A NEW tool for women to protect themselves against HIV is a step closer, with the announcement on Monday that a vaginal ring containing the antiretroviral drug dapivirine is safe and reduces the risk of infection by up to 56%.

The results of two phase 3 studies — the Ring Study and ASPIRE — were released on Monday at the annual Conference on Retroviruses and Opportunistic Infections in Boston, paving the way for the developers of the ring to apply for regulatory approval.

More than 4,500 women were enrolled in the two studies, which each included volunteers from SA.

The announcement is significant not only because these are the first studies to demonstrate a vaginal ring can effectively deliver a sustained release antiretroviral to reduce the risk of HIV infection, but also because it is the first time two separate microbicide trials have confirmed the efficacy of a product.

The trials were designed to run concurrently to speed up regulatory approval, which usually requires results from at least two phase 3 trials.

However, tough questions remain about why some women used the product more consistently than others, and what kind of advice women should get in order to maximise the chances they will use it as intended.

Further research into these issues was planned in a follow-on study, said Annalene Nel, chief medical officer of the International Partnership for Microbicides, which led the Ring Study.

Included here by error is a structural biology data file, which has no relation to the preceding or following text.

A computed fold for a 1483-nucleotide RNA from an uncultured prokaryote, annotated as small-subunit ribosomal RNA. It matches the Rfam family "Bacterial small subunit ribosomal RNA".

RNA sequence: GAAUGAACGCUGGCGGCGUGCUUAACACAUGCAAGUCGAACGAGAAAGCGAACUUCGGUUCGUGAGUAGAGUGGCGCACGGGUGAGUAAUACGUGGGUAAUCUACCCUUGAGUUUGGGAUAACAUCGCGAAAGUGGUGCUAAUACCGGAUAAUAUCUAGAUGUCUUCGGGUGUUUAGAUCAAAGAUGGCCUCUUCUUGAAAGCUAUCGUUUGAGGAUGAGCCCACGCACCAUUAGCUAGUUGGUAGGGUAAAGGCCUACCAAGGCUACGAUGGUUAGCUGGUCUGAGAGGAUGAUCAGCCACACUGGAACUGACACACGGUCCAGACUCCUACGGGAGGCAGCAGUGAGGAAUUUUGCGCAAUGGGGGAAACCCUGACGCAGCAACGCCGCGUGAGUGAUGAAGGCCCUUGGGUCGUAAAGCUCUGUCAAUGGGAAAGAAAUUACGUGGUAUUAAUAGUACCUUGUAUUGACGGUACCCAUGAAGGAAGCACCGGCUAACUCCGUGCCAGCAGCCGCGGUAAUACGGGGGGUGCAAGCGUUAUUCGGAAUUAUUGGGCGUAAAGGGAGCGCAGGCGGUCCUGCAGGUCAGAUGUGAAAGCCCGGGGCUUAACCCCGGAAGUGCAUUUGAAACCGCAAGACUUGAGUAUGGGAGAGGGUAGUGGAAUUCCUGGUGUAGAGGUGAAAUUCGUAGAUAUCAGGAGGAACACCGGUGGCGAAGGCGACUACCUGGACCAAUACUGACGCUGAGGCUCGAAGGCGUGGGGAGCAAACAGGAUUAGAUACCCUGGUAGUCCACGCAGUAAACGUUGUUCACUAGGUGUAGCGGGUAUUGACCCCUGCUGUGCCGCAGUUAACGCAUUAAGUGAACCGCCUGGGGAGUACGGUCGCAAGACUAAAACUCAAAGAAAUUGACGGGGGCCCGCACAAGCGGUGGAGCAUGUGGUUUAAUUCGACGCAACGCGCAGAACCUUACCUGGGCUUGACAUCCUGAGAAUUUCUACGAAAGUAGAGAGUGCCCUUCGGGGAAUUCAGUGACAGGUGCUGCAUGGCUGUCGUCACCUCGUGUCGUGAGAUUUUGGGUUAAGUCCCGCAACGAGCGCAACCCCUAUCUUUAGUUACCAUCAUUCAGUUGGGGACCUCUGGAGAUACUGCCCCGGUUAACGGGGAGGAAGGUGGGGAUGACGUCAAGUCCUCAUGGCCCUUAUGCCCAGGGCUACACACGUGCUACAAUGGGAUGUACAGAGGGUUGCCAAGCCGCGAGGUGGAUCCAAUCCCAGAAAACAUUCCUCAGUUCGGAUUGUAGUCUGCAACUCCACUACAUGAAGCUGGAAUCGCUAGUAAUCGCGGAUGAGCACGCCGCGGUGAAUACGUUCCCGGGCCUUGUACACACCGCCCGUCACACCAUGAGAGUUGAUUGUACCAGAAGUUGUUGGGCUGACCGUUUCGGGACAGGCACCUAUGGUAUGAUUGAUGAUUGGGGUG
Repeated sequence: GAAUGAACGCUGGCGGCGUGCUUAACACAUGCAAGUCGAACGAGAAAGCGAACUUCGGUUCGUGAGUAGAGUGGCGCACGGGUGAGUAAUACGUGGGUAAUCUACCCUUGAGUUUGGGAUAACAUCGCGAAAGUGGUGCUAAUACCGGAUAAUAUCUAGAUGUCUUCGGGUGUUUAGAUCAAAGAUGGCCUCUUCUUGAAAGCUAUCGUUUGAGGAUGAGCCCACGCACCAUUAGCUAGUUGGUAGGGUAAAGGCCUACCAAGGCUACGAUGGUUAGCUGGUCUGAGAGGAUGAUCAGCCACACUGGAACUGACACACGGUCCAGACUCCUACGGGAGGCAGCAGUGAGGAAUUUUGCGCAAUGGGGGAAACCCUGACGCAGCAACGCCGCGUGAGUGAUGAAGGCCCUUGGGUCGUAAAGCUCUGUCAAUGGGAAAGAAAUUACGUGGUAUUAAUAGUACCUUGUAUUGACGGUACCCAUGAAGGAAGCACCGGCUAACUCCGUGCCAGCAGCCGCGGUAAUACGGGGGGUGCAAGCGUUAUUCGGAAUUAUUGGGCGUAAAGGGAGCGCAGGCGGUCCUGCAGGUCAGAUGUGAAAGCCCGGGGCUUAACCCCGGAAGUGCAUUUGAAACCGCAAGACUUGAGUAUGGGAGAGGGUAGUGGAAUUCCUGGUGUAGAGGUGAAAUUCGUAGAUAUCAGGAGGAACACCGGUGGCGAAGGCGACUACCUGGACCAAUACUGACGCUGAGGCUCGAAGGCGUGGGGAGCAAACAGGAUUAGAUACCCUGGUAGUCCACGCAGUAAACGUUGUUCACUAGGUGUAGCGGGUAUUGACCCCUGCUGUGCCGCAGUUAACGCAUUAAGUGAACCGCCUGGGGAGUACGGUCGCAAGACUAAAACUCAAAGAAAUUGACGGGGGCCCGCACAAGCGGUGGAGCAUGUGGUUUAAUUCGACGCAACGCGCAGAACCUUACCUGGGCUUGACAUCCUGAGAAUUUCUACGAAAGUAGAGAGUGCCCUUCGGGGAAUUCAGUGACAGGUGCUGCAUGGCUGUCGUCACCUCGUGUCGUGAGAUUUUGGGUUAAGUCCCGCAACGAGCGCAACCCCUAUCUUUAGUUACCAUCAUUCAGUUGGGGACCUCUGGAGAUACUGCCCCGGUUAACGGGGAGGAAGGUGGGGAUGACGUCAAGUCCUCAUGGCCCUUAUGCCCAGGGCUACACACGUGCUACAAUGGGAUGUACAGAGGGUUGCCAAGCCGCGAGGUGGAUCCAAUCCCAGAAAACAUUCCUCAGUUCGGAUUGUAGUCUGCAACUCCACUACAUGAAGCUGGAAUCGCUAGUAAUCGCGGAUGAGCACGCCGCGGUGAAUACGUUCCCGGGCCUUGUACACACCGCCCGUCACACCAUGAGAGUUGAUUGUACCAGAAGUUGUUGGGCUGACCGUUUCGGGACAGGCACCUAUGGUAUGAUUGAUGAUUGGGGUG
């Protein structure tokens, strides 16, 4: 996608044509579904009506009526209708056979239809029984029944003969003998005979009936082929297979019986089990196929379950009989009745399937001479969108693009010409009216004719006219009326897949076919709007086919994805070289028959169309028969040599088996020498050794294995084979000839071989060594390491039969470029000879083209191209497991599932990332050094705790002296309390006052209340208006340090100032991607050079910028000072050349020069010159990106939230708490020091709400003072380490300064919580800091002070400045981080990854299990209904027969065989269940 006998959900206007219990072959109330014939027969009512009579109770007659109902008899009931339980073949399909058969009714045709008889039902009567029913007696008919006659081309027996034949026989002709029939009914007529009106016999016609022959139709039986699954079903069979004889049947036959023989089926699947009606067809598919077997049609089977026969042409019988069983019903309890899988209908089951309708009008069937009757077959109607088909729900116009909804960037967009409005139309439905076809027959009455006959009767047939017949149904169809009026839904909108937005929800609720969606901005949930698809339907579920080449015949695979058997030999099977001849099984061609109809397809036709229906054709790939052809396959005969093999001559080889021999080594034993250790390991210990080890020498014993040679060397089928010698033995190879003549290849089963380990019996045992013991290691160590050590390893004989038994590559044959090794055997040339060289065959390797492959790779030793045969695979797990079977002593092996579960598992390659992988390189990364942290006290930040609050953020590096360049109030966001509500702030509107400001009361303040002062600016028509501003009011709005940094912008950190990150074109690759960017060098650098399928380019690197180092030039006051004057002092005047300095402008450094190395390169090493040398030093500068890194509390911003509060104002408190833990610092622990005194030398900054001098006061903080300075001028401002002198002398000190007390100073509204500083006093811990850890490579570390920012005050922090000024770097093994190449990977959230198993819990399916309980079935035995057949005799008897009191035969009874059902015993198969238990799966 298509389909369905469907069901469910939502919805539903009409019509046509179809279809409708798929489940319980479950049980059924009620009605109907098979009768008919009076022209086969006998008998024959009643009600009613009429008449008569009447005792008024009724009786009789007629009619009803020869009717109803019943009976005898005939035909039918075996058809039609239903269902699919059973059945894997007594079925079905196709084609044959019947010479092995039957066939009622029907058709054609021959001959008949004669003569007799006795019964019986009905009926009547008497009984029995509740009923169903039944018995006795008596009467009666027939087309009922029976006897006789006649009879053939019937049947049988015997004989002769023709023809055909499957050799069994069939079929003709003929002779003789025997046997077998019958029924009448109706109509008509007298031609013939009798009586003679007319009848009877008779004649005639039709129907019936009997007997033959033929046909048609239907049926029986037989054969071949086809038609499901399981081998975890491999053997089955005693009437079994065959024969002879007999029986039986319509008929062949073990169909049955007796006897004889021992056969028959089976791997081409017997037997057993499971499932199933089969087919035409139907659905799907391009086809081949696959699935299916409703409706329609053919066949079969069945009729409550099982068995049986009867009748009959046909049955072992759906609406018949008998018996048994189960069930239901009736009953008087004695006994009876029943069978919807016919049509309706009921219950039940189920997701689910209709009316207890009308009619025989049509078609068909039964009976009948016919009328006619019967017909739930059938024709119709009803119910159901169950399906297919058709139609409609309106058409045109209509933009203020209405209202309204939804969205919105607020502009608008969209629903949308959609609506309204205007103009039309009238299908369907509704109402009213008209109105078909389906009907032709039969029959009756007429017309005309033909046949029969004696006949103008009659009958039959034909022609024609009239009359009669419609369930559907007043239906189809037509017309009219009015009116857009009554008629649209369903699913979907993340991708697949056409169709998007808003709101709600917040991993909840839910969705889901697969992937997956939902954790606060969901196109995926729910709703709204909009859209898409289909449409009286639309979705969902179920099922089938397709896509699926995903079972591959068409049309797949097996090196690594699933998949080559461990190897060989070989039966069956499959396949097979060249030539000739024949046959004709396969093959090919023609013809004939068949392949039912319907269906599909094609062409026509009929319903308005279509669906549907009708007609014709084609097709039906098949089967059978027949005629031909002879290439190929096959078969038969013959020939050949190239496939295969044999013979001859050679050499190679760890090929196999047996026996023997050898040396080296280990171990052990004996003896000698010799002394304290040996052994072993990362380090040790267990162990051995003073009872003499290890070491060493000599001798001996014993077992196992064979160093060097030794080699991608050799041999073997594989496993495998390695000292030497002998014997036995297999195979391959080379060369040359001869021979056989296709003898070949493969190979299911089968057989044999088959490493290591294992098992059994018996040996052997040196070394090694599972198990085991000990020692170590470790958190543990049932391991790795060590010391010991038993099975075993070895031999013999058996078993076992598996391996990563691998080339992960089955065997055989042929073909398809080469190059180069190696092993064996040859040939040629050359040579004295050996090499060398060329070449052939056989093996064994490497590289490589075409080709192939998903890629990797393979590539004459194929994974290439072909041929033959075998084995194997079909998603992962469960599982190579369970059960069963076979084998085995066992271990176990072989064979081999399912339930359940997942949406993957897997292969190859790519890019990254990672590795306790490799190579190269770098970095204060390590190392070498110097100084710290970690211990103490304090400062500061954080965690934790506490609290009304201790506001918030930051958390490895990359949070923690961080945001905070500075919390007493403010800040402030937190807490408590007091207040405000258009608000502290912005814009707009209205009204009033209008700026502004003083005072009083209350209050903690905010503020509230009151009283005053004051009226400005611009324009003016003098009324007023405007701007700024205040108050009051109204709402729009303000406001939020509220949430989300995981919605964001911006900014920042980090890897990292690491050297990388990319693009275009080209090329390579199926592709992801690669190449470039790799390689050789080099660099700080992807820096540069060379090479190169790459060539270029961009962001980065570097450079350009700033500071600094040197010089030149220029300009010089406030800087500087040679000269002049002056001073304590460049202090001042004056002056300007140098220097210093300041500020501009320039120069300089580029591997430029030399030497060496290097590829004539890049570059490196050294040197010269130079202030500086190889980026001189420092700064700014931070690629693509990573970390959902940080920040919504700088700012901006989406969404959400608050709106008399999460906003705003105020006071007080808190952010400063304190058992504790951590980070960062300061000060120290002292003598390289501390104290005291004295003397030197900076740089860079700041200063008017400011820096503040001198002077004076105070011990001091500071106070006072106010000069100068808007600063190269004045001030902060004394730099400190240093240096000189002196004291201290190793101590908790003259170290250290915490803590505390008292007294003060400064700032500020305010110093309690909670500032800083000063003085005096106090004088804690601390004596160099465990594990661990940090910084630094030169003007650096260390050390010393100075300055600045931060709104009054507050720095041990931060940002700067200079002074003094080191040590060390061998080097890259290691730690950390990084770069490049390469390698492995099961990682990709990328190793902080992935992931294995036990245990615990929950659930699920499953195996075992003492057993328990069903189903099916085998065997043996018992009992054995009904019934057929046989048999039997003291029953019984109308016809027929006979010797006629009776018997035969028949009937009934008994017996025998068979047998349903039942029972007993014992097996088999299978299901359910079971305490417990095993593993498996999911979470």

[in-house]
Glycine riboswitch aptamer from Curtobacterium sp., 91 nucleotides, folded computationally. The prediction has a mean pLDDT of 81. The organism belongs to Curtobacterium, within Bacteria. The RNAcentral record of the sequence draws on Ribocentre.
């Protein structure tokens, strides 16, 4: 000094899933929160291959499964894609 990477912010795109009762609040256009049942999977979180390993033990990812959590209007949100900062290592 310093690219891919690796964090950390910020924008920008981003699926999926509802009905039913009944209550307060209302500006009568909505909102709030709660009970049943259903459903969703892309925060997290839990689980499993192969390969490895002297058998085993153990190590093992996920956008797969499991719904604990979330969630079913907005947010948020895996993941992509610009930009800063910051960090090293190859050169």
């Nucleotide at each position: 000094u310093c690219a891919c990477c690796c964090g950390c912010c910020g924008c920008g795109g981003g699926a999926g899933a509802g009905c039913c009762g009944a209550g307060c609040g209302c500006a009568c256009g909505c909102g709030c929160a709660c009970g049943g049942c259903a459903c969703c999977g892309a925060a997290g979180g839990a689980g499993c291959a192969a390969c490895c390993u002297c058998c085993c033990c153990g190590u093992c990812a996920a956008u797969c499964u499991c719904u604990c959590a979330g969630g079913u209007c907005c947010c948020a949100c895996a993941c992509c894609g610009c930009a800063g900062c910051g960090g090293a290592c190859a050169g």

The Ring Study found the monthly dapivirine ring reduced HIV infection by 31% compared with a placebo, while the ASPIRE study, led by the US National Institutes of Health-funded Microbicide Trials Network (MTN), found it reduced infection by 27%.

In both studies, adherence was higher among older women and they were better protected from HIV infection. In the Ring Study, HIV risk was reduced by 37% in women over the age of 21, while in the ASPIRE study the ring reduced HIV risk by 56% in women over the age of 21.

"The ring is unforgiving. If it’s out, it doesn’t protect," Dr Nel said in a telephone interview from the Boston conference.

The ring was developed by the International Partnership for Microbicides, which plans to submit the product to European Union regulators by the first quarter of next year, its CEO, Zeda Rosenberg, said. The ring was expected to cost about $5, she said.

Mitchell Warren, executive director of the HIV advocacy group Avac, said women urgently needed more HIV prevention options that they could control themselves. "Today oral PrEP (pre-exposure prophylaxis) is the only truly discrete option they can control ... we need to make it available right away," he said.